Sociology In what way do ferral children proivde evidence for the nature nurture debate? The nature nurture debate has been one of the most contraversial debates since it was introduced in the 1870’s by one of the first experimental psychologists Francis Galton. Since that time an increasing number of psychologists have become significantly interested in the nature nurture debate- like Galton they to have been trying to determine whether or not the way in which humans conduct themselves are inherited through their genes or if human kinds mannerisms are influenced by the enviroment in which they develop in.
There has been a multitudinous amount of research that endorses the hereditary, also known as the nature aspect of the nature nurture debate. One of the most renowned studies primarily focuses on the DNA of twins to conclude whether or not as they shared similar genetics they would have similar behavioural patterns. The focal point of a study conducted in Minnesota, USA by Nancy L. Segal shows the likeness between identical twins who were adopted by different families at birth.
The brothers who were coincidentally both named Jim by their adopted families were reunited just after their 39th birthday. The twins were astonished to discover that although they had only been in contact for a breif period 39 years previous to their meeting, they shared an abundant amount of similarities. These included the fact they both suffered from survere headaches, bit their nails, smokes and took up woodcutting.
However, studies that focus on the genetics of twins that are raised together that have resulted in similarites between the two parties being dentified have been greatly criticized when utilised in the nature nurture debate as it disregards the fact the twins share the same enviroment. Ferral children have become particularly focused upon by scientists and psychologists studying the nature nurture debate. The word ‘ferral’ means uncultivated or undemesticated. Throughout history there has been a copious amount of debate as to what triggered feral children to become wild. The nature nurture debate often utilizes the cases involving feral children as it not only allows psychologists and scientists questions to be answered but also develops many more.
In the documentary “Wild child: The story of feral children’ there is a segmant that focuses on a girl born in the Ukraine who ‘grew up in solitary confinement never knowing love or social interaction. ‘ According to medical records the girl with the surname Malia was a healthy child. However, as the childs parents were alcoholics they had no regards for their childs wherabouts and one night to drunk to notice left their daughter outside. In a feebal attempt to find warmth the child who was 3 years old at the time crawled into the farm kennel and nested with the mongrel dog that is believed to have saved her life on that night.
Although the dog helped the infant to survive her time spent with it had extreme conciquences. For the five years that followed the incident Miss Malia spent her time living as a dog. In an interview Anna Chalaya a Ukrane institute director said ‘The purpose of speaking, she didn’t think it was neccassery to speak at all’- when referring to the childs capabilities and attitudes towards general human behaviour. This is a particularly interesting example which favours the nuture part of the nature nurture debate.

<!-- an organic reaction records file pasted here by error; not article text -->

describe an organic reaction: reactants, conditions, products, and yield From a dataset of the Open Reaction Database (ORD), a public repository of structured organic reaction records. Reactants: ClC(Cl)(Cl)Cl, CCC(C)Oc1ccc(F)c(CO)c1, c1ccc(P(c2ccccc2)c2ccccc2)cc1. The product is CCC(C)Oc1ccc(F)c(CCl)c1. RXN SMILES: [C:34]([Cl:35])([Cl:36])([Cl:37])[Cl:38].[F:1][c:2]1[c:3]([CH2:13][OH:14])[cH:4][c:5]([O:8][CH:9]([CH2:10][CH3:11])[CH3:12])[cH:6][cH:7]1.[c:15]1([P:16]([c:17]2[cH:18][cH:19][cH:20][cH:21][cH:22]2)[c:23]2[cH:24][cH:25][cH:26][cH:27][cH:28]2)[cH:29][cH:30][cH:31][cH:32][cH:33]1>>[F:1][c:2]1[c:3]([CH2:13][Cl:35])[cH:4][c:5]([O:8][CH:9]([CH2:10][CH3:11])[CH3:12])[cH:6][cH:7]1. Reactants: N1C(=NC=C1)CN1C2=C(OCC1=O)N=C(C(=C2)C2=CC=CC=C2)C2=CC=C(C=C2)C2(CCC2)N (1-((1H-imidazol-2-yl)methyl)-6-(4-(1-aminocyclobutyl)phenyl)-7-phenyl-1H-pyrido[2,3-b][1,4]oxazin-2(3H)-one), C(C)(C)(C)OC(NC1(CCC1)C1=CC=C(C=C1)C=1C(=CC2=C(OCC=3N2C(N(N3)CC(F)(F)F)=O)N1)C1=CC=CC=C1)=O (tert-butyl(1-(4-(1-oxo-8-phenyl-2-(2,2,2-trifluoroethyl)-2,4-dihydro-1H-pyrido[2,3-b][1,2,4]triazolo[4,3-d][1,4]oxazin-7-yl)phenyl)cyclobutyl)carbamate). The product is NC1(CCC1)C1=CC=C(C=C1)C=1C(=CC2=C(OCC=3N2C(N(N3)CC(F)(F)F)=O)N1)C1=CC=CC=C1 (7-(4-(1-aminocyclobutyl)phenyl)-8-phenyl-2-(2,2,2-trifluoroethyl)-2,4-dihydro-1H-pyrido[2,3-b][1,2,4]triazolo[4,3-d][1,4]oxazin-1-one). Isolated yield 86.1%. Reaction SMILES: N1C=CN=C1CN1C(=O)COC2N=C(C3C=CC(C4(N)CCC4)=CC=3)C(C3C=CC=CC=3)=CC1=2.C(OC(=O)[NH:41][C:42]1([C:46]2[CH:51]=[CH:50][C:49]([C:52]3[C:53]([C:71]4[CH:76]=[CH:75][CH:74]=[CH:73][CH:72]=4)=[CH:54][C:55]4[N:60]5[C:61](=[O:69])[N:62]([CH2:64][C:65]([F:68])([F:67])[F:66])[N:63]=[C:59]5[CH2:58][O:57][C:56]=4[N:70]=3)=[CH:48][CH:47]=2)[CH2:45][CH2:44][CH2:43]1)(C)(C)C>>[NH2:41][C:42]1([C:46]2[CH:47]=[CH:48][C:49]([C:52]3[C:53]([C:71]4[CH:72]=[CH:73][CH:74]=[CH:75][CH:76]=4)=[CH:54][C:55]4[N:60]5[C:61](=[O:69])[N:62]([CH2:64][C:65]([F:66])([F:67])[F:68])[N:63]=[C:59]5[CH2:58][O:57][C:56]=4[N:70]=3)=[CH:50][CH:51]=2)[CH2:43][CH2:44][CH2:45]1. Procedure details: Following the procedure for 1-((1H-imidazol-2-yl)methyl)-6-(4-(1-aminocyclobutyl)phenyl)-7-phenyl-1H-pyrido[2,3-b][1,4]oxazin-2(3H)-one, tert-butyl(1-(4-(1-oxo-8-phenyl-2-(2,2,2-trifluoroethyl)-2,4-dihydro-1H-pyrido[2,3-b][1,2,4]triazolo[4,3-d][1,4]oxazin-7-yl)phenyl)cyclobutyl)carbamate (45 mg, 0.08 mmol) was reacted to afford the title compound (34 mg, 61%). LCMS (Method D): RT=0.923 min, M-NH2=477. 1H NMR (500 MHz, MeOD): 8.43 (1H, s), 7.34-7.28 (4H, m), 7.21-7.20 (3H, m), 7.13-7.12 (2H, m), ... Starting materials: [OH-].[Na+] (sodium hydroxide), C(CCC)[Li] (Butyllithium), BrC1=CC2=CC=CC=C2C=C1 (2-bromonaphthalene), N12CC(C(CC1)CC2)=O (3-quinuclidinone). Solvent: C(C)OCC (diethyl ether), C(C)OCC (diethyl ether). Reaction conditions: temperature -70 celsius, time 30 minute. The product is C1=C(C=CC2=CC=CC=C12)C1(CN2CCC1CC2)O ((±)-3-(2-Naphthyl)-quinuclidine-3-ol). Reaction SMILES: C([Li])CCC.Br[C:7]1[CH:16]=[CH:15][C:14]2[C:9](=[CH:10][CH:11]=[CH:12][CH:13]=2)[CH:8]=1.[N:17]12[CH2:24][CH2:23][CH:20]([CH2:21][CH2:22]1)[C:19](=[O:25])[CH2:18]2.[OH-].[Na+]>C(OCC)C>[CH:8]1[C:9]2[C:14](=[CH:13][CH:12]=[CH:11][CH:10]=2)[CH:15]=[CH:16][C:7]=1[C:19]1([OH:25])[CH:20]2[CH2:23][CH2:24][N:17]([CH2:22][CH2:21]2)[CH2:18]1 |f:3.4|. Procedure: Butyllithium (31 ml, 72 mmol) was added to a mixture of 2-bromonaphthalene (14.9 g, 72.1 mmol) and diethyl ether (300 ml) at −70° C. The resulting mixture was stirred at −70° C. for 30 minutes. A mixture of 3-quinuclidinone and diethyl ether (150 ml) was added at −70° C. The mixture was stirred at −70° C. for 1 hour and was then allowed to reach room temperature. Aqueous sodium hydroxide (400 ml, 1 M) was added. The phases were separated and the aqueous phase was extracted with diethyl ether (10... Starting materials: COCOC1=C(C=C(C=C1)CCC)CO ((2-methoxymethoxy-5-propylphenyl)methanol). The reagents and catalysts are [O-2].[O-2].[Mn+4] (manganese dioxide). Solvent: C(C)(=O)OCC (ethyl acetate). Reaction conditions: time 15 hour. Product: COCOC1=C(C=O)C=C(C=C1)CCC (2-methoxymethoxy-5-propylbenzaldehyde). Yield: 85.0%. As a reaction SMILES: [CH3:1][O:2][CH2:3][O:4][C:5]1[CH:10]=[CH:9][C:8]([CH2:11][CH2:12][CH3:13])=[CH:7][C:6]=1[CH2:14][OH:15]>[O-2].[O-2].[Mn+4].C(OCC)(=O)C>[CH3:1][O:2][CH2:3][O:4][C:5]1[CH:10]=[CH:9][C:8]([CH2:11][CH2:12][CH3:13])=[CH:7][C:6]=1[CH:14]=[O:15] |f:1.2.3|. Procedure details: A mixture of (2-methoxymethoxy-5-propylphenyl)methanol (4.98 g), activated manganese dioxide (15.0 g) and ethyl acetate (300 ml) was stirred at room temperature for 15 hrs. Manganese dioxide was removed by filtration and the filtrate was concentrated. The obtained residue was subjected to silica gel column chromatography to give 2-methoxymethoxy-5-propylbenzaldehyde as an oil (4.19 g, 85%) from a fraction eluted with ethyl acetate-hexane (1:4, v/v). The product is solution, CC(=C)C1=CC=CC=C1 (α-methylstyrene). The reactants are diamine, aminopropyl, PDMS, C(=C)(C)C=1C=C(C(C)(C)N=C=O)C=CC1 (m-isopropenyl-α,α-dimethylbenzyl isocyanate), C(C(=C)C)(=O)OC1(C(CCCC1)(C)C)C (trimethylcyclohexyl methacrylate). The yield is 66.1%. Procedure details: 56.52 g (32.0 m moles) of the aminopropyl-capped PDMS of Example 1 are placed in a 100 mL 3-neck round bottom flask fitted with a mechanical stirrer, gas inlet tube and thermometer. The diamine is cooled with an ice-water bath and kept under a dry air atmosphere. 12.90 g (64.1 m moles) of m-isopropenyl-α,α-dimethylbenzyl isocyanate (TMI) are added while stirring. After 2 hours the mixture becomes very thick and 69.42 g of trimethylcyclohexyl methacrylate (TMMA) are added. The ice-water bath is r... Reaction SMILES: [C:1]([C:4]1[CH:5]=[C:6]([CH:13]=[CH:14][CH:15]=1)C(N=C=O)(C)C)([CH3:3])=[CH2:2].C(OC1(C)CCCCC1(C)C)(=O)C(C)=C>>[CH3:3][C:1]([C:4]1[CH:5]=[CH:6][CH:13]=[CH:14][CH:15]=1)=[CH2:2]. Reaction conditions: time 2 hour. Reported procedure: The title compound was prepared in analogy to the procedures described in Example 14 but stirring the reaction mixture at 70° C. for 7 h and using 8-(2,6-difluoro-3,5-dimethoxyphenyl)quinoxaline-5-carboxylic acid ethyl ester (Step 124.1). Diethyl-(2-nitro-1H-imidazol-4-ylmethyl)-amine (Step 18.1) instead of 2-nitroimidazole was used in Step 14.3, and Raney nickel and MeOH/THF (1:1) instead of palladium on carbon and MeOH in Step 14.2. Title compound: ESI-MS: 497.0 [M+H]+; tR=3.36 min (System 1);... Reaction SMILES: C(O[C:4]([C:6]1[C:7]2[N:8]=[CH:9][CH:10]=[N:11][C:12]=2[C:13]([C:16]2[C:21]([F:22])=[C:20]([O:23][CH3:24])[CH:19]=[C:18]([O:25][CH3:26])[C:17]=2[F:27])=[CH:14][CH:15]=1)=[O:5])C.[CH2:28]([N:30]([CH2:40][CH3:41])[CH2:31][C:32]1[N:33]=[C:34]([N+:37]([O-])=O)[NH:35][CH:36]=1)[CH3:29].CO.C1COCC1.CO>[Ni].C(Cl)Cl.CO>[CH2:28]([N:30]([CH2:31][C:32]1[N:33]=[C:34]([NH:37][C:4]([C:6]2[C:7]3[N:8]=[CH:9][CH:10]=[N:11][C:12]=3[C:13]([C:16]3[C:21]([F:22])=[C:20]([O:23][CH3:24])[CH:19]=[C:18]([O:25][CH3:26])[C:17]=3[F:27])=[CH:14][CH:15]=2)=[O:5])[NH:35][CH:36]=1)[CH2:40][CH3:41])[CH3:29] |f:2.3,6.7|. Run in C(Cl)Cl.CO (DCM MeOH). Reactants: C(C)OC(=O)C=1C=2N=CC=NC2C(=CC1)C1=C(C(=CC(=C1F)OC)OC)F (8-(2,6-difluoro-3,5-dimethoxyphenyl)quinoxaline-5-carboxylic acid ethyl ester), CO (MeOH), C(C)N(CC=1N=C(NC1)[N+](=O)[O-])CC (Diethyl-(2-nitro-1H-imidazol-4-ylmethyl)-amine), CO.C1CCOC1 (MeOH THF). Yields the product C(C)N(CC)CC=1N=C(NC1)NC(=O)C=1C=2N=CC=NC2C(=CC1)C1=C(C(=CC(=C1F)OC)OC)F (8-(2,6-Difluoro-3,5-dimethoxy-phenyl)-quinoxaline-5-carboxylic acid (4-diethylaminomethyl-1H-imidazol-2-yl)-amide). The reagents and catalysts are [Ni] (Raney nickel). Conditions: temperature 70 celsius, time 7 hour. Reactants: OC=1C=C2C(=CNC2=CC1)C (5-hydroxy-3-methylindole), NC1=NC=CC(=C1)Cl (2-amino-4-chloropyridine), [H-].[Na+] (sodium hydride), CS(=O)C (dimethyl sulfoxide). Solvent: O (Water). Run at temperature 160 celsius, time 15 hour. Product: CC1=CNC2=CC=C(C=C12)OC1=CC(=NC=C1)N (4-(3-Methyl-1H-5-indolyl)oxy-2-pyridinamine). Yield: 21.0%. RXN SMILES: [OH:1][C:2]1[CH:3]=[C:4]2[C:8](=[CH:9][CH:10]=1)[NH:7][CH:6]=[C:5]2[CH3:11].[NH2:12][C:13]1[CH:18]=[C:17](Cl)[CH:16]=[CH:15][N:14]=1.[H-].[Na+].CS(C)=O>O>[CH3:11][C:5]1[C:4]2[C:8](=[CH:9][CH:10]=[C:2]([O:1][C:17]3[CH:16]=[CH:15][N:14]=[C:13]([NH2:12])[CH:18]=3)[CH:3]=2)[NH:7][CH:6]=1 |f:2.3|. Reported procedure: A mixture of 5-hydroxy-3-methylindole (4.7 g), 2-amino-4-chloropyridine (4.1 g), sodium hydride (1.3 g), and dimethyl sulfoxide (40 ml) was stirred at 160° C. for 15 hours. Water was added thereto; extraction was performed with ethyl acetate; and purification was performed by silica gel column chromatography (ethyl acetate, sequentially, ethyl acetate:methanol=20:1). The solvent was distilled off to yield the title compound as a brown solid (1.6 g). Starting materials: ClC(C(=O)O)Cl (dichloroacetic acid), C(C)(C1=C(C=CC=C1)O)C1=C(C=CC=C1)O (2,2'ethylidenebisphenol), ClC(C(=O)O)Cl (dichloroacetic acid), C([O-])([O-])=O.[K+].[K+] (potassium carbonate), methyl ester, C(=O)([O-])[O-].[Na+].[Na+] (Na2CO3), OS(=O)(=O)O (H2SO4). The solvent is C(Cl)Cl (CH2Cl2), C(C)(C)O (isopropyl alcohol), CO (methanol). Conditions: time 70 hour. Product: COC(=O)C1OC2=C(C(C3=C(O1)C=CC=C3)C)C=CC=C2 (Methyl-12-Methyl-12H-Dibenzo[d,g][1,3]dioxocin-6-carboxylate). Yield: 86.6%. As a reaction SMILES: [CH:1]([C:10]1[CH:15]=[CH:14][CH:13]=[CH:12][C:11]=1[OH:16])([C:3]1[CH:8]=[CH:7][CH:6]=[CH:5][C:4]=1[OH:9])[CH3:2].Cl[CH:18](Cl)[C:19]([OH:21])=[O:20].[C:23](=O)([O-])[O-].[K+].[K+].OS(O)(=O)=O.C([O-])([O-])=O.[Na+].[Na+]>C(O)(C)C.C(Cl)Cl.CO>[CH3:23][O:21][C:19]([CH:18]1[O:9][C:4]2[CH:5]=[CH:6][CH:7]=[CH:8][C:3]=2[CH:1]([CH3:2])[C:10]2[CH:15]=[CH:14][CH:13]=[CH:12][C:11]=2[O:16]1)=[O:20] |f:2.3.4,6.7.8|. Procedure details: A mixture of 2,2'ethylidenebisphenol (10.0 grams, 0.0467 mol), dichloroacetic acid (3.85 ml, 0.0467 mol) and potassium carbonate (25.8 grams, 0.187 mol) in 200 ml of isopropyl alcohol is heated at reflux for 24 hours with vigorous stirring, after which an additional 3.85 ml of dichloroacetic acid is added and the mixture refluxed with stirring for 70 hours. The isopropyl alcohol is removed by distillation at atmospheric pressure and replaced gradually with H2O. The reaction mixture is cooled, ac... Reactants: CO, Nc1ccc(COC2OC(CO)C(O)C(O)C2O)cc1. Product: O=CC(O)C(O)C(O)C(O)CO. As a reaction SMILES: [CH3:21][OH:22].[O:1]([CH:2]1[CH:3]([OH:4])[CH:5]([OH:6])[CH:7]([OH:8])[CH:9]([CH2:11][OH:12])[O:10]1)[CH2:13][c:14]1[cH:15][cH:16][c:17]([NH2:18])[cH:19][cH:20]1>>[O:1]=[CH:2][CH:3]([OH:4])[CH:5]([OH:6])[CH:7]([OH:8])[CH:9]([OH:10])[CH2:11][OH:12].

In recent studies it has been proven that a child is more than often likely to renact the mannerisms of those it is surrounded by. Therefore, as the child spent more time interacting with dogs than humans she began to mimick the way in which the dog behaved and become more like a dog than a human. In addition to the the incident involving the Malia child there have been a vast number of similar accurences involving children becoming ferral as a result of neglect. In Los Angelies a 13 year old girl named Jeanie was held captive by her father since the day she was born.
The childs contact with the other members of her family were restricted as her father had ordered them to only speak to her when neccassary. When Jeanie’s ordeal was finally over experts began working together to introduce her to the world and all it had to offer. Furthermore they were also determined to try and teach Jeanie basic human acts such as learning to use language and grammar. However, although she could learn words, as her brain was starved of stimulation for such a elongated period of time her brain was not able to develop the capacity to piece a sentence together.
Although there is no definative evidence as to which affects the human behaviour more dominantely in the nature nurture debate, this affirms the nurture side of the ongoing investigation. Evidence so far throughout history has entirely proven that feral children support the idea that the way in which humans behave is more often than not due to the enviroment in which they are raised in. However, are we yet to discover hidden aspects of genetics that could determinately prove decades of feral children research wrong?